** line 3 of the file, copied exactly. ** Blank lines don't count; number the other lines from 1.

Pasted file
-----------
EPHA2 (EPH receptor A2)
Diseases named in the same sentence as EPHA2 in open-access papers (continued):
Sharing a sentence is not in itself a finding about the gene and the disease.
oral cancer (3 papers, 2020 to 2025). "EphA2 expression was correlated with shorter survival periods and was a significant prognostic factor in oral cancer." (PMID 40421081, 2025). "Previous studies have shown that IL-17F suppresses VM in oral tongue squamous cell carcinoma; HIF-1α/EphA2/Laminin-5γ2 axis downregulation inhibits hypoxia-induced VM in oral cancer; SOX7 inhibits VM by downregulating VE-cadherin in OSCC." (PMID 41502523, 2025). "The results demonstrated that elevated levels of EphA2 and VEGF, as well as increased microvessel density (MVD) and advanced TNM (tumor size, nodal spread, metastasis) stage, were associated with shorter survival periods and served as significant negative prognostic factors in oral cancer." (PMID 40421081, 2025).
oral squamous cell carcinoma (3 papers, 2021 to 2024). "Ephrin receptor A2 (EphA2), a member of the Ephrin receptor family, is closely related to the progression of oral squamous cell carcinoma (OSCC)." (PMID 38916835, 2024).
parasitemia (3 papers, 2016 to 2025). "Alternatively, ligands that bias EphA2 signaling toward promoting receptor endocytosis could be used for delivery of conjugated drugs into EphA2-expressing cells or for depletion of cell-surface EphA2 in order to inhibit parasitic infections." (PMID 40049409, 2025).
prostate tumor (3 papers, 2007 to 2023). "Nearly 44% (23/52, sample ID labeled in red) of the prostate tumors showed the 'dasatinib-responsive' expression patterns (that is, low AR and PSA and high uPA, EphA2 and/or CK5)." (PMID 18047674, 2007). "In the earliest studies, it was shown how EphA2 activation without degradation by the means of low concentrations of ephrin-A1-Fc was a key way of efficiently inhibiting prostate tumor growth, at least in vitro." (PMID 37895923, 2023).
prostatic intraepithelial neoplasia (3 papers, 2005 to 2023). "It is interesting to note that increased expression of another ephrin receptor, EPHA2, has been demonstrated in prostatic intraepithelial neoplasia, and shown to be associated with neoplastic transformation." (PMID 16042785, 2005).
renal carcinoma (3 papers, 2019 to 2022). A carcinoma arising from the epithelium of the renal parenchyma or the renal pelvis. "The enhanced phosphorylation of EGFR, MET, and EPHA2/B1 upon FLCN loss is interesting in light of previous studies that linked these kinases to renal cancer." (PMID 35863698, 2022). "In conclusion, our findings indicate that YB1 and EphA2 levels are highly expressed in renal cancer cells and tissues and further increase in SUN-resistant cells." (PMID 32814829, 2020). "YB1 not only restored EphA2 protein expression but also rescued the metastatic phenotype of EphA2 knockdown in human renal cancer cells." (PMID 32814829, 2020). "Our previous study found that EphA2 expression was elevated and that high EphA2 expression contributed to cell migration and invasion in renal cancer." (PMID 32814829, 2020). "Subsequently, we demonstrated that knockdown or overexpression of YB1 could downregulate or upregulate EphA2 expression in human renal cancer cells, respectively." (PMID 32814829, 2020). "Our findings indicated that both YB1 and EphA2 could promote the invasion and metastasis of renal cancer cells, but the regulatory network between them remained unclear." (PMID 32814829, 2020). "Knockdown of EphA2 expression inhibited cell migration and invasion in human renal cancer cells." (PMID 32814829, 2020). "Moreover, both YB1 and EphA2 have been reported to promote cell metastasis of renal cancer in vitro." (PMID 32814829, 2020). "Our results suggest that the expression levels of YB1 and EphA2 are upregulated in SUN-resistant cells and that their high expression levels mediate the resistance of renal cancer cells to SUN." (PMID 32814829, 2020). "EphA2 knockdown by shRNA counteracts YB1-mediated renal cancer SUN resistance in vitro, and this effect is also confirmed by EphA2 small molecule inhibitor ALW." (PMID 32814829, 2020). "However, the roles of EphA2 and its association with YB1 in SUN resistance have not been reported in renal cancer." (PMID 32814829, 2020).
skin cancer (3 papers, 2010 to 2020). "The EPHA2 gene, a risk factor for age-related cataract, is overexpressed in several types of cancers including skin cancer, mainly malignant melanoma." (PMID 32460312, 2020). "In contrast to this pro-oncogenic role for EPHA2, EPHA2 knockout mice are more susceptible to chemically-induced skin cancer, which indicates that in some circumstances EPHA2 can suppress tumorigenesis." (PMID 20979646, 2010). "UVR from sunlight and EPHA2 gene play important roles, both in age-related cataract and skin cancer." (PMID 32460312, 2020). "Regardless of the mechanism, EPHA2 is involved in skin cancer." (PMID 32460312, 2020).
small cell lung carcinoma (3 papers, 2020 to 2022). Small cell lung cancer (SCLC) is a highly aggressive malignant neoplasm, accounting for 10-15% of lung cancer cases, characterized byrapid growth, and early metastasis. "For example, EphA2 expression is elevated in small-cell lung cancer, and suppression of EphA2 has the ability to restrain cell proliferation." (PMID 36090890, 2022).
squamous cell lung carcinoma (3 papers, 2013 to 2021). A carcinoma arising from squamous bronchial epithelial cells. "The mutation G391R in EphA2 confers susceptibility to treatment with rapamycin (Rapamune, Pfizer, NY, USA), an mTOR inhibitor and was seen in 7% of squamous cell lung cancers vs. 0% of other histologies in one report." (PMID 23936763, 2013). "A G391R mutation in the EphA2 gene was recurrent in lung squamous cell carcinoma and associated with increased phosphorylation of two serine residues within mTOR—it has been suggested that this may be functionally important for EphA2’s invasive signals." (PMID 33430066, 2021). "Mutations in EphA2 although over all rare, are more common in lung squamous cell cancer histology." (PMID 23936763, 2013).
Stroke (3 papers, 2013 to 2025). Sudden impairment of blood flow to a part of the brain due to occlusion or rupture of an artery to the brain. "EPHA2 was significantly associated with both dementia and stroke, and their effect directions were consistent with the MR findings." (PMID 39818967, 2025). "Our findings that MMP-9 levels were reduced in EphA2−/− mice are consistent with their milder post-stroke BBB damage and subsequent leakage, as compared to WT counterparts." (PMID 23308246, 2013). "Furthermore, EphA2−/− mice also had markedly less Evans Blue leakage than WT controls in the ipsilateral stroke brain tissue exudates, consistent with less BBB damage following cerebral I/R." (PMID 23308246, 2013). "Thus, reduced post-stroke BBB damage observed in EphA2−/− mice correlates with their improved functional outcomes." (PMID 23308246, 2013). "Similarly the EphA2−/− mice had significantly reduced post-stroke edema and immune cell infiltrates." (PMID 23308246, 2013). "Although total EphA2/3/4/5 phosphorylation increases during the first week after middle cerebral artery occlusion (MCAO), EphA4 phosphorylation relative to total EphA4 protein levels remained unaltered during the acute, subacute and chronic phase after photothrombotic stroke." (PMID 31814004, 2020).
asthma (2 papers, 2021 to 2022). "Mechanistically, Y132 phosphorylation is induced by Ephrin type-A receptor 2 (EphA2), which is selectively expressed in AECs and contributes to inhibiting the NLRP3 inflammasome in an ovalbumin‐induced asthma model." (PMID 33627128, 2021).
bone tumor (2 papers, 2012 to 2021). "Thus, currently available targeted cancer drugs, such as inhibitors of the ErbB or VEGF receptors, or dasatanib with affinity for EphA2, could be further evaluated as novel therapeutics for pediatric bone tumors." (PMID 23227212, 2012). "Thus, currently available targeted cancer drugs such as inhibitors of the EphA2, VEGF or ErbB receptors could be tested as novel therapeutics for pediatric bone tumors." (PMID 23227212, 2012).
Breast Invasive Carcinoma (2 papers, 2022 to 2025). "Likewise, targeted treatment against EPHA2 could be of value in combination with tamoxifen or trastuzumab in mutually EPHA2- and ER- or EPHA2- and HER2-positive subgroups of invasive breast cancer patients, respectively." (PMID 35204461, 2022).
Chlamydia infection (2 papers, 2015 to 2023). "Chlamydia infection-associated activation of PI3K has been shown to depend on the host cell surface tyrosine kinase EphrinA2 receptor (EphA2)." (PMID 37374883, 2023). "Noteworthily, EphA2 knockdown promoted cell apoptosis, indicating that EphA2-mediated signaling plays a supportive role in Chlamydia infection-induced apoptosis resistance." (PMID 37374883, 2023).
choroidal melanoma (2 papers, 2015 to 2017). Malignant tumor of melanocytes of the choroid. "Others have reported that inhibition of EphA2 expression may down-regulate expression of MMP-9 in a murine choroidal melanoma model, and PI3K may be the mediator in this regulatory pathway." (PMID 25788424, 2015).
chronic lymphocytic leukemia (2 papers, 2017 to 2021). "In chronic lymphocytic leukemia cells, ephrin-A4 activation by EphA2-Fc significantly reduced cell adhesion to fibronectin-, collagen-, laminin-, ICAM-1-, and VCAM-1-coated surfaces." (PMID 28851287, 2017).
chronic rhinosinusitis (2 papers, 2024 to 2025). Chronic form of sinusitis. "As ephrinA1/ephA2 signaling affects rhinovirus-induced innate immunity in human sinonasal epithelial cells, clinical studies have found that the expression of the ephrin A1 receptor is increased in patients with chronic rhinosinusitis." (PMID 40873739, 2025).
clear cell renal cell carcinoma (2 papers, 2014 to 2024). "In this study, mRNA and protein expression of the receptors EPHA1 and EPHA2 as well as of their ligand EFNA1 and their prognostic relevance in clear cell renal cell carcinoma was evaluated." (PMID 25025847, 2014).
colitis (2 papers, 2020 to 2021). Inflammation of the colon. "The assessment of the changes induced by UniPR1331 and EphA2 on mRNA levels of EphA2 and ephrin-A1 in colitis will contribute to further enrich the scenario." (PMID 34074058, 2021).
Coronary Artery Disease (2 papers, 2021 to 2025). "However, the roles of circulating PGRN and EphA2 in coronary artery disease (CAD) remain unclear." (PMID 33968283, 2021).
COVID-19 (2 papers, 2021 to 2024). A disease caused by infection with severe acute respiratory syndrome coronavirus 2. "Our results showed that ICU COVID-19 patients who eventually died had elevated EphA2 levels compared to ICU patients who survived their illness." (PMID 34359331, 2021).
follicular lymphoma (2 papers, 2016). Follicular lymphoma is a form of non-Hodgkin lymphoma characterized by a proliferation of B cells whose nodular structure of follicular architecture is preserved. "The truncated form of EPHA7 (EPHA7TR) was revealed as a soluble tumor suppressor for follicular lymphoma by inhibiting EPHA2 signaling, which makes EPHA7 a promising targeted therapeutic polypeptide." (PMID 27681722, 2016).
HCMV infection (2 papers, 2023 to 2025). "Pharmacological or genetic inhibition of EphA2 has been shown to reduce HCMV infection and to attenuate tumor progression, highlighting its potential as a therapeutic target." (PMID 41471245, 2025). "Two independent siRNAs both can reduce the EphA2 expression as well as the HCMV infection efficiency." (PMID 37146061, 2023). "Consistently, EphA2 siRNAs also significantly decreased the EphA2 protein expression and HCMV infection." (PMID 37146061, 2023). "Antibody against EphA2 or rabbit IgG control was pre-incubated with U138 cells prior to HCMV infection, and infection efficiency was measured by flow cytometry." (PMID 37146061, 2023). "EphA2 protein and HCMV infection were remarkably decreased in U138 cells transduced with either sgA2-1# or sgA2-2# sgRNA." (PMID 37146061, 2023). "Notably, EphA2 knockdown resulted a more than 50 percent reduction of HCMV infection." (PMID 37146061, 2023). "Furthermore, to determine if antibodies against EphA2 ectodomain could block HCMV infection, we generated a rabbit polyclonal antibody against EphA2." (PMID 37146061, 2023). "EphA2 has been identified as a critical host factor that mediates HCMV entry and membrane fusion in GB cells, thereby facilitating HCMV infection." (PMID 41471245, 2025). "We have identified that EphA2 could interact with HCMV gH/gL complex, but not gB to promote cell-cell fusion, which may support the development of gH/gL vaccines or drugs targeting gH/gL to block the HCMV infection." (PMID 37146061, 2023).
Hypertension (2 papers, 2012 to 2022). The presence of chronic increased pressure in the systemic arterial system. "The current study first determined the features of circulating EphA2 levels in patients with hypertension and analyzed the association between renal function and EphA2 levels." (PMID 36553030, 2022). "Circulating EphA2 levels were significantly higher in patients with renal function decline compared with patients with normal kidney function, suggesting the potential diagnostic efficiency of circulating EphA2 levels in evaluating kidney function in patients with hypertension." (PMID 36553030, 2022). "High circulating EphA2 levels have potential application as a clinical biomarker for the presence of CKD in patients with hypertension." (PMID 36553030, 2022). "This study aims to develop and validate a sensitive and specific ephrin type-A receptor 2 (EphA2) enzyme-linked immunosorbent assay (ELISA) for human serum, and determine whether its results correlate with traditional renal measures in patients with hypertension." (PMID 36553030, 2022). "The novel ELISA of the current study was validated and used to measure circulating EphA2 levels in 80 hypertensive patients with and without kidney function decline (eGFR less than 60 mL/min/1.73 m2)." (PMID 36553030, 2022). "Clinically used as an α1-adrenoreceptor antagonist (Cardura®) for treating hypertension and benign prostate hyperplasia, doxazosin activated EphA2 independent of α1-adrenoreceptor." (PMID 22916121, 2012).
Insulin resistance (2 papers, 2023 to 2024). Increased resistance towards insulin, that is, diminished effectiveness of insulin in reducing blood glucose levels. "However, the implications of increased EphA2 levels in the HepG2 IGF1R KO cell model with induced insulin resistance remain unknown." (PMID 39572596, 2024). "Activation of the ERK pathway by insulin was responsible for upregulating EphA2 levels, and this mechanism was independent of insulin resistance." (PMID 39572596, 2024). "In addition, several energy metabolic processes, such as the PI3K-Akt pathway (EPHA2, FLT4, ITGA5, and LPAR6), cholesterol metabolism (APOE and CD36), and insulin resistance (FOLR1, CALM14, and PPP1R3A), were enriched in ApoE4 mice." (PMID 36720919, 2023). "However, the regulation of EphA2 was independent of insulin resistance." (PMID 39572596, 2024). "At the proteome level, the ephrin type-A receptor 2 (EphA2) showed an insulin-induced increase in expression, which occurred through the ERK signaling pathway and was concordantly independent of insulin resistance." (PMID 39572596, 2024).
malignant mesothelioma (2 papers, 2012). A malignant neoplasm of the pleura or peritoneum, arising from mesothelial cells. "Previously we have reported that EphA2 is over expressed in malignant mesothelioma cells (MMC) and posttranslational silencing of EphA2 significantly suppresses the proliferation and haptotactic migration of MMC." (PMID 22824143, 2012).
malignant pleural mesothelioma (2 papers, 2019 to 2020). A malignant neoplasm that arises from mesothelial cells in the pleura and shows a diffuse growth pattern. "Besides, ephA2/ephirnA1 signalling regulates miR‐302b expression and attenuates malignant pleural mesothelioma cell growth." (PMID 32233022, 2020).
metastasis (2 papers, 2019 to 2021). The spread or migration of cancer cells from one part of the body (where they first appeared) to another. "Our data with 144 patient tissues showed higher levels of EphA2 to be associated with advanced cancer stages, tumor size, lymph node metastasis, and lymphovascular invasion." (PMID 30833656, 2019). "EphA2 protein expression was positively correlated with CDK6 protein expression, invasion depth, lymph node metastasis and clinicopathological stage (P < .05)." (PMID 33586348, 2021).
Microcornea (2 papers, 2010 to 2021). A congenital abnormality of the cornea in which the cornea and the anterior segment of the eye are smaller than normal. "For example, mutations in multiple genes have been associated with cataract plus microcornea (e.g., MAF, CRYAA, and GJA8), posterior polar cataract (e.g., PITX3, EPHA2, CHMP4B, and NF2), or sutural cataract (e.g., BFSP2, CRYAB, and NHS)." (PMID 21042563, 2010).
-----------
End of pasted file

Sharing a sentence is not in itself a finding about the gene and the disease.